Tuesday, June 22, 2010

Day 75: Hare today

Christmas 1993: on the eve of me going to NIDA (the National Institute of Dramatic Art) I went back to the old country (England) and took the opportunity to prepare for the year ahead by immersing myself in theatre, both in London and Stratford. What a charmed few weeks it was. I saw thirteen productions whilst I was there, of which twelve were not only great, they were magnificicent for one reason or another. Whilst that story warrants a telling of it’s own, another day, I will mention one of the productions I saw.

The Absence of War was the third play in a theatrical trilogy by David Hare that examined the three great British institutions. Racing Demon, the first play of the three looks at the Church of England and details “the struggle of four clergymen to make sense of their mission in South London”. In the second piece, Murmuring Judges, the legal system and law itself falls under Mr Hare’s sscrutiny. The third play, The Absence of War (which I saw at the National Theatre) puts politics and government under the dramatic microscope, by examining the Labour Party of the early 1990’s.

What made the production that I saw sparkle, was the presence of the beautiful actor that was John Thaw, in the leading role. I grew up watching the late John Thaw on television as one of the hard-men detectives that were the central characters of The Sweeney, then engaged with him again, in probably his most charmed role, that of Morse, an erudite, intelligent and often thwarted Detective-Inspector, who’s stomping ground was the city of dreaming spires that is Oxford.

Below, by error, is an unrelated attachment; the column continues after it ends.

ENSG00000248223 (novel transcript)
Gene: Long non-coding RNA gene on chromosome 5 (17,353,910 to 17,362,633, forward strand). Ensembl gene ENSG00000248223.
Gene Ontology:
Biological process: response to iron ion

Roughly a decade later and back in London for my stint at The Script Factory, and I was treated to a masterclass with David Hare, a prolific writer, who has since gone onto write the screenplays for The Reader, Damage, Plenty and to be nominated an Academy Award for his screenplay of The Hours. A witty, passionate and thoughtful man, here’s some of the gems and anecdotal titbits that he had to impart:

“Ezamining my work, I often think, if I was an actor, would I want to play this? If not, then there’s something wrong with the part.”

“I love to write about people with intractable problems - good people struggling against things that can’t be resolved....characters who know that they can’t change even though they are aware of what they could do.”

“How should films end? Not more naively than the film has been.”

Talking about a favourite film, Carol Reed's The Third Man:
“I was asked to write a version of The Third Man for the theatre, but I couldn’t, I didn’t want to hear anyone else say those lines apart from Trevor Howard, Joseph Cotten and Orson Welles .....it’s a ‘here he comes movie’ - they talk about him (Harry Lime) for an hour, then he comes, 65 minutes in, with that music, that zither playing and it’s one of film’s great entrances”.

On The Hours:
Amores Perres and The Hours have similar triangular structures and I had an email correspondence with it’s writer - Guillermo Arriaga - who then wrote 21 Grams as a kind of answer or response to The Hours.....it’s (The Hours) a story about three janitorial relationships, three nursing relationships, each showing characters imprisoned by love.....Stephen Daldry (the director) was extermely resentful of the way I structured The Hours and that it couldn’t be made any other way.....all I feared during the editing, was that they were going to lose it and everything was going to go down the drain.”